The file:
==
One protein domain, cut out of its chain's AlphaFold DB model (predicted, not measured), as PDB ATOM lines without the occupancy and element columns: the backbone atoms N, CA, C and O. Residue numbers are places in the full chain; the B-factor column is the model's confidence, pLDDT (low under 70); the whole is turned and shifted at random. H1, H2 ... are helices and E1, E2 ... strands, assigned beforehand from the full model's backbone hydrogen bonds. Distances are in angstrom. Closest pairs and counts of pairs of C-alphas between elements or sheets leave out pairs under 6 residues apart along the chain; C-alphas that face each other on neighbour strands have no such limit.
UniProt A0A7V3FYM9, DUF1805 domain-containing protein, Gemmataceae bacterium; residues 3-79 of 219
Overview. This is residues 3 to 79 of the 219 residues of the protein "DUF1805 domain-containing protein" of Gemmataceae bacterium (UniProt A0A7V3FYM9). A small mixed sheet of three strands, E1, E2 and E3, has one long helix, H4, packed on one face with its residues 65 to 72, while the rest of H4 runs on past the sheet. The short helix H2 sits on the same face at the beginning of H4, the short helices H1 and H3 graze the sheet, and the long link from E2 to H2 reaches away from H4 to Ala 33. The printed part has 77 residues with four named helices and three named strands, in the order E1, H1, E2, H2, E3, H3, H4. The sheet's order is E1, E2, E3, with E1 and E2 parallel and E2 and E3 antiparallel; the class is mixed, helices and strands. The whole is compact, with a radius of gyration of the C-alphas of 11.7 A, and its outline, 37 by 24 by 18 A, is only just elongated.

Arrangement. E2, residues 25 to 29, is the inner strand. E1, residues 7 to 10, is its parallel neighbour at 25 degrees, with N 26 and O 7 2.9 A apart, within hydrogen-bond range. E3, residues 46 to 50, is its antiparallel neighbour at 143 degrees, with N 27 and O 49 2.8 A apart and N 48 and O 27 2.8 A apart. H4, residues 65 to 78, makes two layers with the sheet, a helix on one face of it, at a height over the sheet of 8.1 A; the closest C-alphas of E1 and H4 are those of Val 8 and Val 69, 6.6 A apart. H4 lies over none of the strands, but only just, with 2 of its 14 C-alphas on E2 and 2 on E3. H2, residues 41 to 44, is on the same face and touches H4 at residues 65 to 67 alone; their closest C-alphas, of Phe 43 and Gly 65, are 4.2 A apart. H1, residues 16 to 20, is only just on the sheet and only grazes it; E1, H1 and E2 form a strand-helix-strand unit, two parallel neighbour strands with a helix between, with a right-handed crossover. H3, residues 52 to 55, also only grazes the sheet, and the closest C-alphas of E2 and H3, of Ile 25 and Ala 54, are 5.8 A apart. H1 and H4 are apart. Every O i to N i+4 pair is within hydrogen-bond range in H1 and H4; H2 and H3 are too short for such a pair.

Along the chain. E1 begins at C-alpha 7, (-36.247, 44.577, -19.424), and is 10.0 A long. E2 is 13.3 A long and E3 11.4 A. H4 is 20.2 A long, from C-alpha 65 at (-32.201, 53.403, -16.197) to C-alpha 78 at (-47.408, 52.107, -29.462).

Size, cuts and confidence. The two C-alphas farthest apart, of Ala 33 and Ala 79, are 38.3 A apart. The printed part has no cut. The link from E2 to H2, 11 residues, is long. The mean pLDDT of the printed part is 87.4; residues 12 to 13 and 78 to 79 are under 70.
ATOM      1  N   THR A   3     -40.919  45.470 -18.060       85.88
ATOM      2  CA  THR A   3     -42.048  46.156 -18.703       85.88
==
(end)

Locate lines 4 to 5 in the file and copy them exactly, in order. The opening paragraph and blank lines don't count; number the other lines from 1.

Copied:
Along the chain. E1 begins at C-alpha 7, (-36.247, 44.577, -19.424), and is 10.0 A long. E2 is 13.3 A long and E3 11.4 A. H4 is 20.2 A long, from C-alpha 65 at (-32.201, 53.403, -16.197) to C-alpha 78 at (-47.408, 52.107, -29.462).

Size, cuts and confidence. The two C-alphas farthest apart, of Ala 33 and Ala 79, are 38.3 A apart. The printed part has no cut. The link from E2 to H2, 11 residues, is long. The mean pLDDT of the printed part is 87.4; residues 12 to 13 and 78 to 79 are under 70.